UAH student team places fourth at Chem-E-Car Competition

David Goodman | UAH

A team of students from The University of Alabama in Huntsville (UAH) placed fourth in the 18th annual Chem-E-Car Competition®, hosted by the American Institute of Chemical Engineers (AIChE) and held on Sunday, Nov. 13, in conjunction with the AIChE’s annual meeting in San Francisco. More than 40 collegiate teams – including, for the first time, 10 international teams – participated in the competition, which requires students to design and build a small car powered by a chemical reaction and able to carry a specified load over a given distance and stop.

"It was the first time in 10 years that we qualified for nationals," says Katherine Peffen, a junior chemical engineering major who served as team co-lead with Brittany Lowe. "It came down to the line whether we’d even be able to go due to funding, so we have a lot of thanks to give the Department of Chemical Engineering, the College of Engineering, and the Student Government Association for helping us out."

In addition to Peffen and Lowe, the team comprised Stephen Morgan, Cameron Sawyer, Courtney Anderson, Hannah Kohler, and Brooke Stansbury, all of whom are members of UAH’s AIChE student chapter. As veteran members, Lowe and Morgan were part of the original cohort that initially designed and built ChargerTron for the southern student regional competition in Birmingham last March. Named as a homage to the "Transformers" movie, the car runs on a reaction between baking soda and vinegar. The CO2 that results is then channeled from the car’s pressure vessel to its steam engine, giving it the power needed to run.

"It was the first time in 10 years that we qualified for nationals."

Katherine Peffen
UAH student

It was that team’s fourth-place finish at regionals that ultimately secured a spot for UAH at the national competition in November. "And once the seniors on the team graduated, I took over as co-lead," says Peffen, who also sought guidance from the chapter’s faculty advisor, professor emeritus Dr. James Smith; chemical engineering professor Dr. Krishnan Chittur; and previous team captain, Landon Masoner. "He is still really passionate about the car!" she says.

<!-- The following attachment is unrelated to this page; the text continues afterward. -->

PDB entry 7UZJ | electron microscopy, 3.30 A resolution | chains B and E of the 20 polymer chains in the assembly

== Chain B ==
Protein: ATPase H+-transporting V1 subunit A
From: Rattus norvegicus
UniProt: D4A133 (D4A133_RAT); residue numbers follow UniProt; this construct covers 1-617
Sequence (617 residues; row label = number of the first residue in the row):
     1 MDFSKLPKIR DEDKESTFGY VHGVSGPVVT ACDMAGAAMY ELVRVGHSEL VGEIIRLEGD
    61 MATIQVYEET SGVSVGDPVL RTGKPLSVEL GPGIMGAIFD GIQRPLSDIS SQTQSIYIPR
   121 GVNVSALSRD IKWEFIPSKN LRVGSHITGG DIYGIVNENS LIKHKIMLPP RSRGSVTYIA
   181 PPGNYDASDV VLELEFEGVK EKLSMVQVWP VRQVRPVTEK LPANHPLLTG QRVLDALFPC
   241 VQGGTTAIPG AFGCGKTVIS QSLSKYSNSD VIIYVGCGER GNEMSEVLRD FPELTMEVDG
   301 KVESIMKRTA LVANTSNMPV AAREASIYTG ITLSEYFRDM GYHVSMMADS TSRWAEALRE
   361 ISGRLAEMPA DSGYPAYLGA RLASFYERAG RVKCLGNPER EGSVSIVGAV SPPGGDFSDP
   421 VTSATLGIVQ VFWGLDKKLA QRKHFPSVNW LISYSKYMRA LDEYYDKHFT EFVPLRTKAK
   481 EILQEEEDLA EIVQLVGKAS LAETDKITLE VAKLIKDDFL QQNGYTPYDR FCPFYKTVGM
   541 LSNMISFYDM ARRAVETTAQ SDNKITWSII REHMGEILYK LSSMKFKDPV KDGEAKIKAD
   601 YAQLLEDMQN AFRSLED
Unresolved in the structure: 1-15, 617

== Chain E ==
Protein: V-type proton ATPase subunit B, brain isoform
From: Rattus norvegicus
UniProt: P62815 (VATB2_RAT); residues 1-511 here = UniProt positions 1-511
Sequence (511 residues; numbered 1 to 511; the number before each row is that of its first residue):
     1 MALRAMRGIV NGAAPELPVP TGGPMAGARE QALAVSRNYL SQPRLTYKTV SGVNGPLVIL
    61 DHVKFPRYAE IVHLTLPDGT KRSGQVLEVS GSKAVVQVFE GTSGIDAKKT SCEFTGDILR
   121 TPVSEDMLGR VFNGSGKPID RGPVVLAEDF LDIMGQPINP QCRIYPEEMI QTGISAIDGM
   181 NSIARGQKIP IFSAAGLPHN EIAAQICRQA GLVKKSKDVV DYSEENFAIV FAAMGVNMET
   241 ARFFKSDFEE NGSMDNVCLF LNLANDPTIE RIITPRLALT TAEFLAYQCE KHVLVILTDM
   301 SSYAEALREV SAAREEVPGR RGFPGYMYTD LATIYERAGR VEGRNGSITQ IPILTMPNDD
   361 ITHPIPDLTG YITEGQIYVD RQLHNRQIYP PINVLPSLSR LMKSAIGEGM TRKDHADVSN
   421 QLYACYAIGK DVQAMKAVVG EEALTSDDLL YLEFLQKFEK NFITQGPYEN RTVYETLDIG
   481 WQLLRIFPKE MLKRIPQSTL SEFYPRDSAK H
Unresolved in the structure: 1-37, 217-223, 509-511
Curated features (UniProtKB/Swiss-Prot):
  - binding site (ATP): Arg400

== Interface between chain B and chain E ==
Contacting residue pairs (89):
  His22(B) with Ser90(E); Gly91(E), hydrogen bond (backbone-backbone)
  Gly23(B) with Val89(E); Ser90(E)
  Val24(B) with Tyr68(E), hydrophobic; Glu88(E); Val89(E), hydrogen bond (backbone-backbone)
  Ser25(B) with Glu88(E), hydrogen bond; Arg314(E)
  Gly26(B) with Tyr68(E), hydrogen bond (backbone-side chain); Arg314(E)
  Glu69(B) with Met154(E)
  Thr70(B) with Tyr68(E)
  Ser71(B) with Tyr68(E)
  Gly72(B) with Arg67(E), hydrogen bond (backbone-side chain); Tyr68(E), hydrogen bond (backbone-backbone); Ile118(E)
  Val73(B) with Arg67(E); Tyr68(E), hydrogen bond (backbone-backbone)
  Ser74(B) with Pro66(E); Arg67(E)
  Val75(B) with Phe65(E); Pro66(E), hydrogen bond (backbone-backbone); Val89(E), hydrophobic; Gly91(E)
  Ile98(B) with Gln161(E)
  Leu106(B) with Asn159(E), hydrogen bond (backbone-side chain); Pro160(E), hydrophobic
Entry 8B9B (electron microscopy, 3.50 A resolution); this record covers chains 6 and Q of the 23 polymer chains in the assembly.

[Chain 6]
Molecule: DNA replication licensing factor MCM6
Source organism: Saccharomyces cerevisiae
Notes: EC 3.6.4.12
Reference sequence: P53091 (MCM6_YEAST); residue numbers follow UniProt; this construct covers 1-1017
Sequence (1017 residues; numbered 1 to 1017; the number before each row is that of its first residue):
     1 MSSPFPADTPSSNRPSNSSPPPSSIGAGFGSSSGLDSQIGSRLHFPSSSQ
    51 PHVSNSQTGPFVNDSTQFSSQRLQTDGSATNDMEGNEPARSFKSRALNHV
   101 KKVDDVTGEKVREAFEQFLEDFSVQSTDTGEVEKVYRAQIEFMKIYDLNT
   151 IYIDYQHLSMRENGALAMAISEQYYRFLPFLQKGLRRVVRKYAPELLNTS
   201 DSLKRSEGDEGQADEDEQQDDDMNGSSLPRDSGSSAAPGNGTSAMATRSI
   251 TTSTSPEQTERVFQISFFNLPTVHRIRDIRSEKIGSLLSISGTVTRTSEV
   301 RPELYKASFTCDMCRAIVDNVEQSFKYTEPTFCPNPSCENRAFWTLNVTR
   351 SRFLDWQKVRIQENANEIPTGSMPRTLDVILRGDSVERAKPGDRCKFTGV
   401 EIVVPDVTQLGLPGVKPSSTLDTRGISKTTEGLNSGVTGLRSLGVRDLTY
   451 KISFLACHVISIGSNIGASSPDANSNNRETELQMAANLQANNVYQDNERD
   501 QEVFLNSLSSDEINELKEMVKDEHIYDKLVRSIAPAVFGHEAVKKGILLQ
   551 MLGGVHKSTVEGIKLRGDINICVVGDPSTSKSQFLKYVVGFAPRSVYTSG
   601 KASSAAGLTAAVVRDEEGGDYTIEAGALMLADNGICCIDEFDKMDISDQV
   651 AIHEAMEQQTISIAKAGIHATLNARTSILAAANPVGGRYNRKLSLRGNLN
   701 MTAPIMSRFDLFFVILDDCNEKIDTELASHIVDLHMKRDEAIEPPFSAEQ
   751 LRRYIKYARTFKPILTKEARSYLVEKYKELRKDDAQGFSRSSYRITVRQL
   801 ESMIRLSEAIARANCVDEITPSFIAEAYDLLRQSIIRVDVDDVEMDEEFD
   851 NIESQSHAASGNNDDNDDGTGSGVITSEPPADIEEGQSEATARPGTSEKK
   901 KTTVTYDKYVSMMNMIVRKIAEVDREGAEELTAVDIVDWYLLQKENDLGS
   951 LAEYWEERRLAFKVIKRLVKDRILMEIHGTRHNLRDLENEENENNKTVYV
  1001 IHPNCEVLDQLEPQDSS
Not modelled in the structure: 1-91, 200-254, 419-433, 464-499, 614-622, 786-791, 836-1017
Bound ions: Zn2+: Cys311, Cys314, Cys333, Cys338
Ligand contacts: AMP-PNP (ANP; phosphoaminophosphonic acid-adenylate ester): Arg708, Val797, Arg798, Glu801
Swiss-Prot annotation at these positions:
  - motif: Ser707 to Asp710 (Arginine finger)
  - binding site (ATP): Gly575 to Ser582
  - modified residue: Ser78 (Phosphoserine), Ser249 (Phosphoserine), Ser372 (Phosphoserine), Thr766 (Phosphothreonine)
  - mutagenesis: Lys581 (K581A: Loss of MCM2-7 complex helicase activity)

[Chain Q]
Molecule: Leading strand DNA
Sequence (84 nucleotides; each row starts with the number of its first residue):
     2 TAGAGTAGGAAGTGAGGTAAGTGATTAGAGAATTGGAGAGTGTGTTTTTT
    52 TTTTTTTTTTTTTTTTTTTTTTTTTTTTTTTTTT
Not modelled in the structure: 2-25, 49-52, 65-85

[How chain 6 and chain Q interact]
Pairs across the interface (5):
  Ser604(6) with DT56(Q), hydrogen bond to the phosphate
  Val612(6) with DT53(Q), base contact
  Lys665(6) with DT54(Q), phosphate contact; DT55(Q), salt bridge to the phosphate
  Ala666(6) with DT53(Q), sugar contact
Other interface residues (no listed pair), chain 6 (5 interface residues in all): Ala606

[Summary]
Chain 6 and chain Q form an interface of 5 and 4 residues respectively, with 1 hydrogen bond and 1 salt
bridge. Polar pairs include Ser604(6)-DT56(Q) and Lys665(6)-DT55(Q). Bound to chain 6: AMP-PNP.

With ChargerTron already built, the new team focused instead on getting the car to go the distance that would be required at the competition. "We knew it would be between 50 and 100 feet, so we produced a calibration curve for a variety of distances," says Peffen. They also figured out a new way to keep the chemicals from reacting too fast. "Before they had been rolling the baking soda in tissue paper, so we’d have to fill up the tank with the chemicals and screw it onto the flow control as fast as we could," she says. "That’s when a freshman team member came up with the idea of using a thicker material."

chem e car students half

UAH students Cameron Sawyer, Brittany Lowe, Katherine Peffen, Stephen Morgan (l-r) present their entry, named "ChargerTron," at the AIChE Chem-E-Car Competition in San Francisco.

After that, the only challenge was getting the car to San Francisco; the Transportation Security Administration, needless to say, doesn’t look too favorably on airline passengers traveling with a pressurized tank. "Because we couldn’t have the chemicals in the pressure vessel when Dr. Smith took ChargerTron on the plane, we just bought them when we got there," says Peffen, adding that Dr. Smith also served as a judge at the competition. "That’s one reason why we went with a baking soda and vinegar reaction. Some teams who used more dangerous chemicals had to ship them to the competition and then were scrambling to find where they went!"

When the day of the competition finally arrived, the team – accompanied by both Dr. Smith and Dr. Chittur – was ready but nervous. "We were confident and we thought we had a chance, but it was intimidating," she says. Two runs later, they ended up coming in just 17 centimeters shy of the final distance of 56 feet, bested only by teams from the Korea Advanced Institute of Science & Technology, the Georgia Institute of Technology, and the New Jersey Institute of Technology. "We were super happy about it," says Peffen, adding that the team also received an award for having the most consistent distance between the two runs.

Now Peffen, who is currently serving as the vice president of the student chapter, has her sights set on the 2017 southern student regionals, which will be held in Knoxville, Tenn. And should the UAH Team once again qualify for the nationals? Peffen plans to be there as well. "I’m going to stay a member of AIChE after I graduate – it’s a great networking opportunity, and you can meet so many chemical engineers from all over at their national conference," she says. "But I will also come back and help!"



Department of Chemical & Materials Engineering

UAH AIChE Student Chapter


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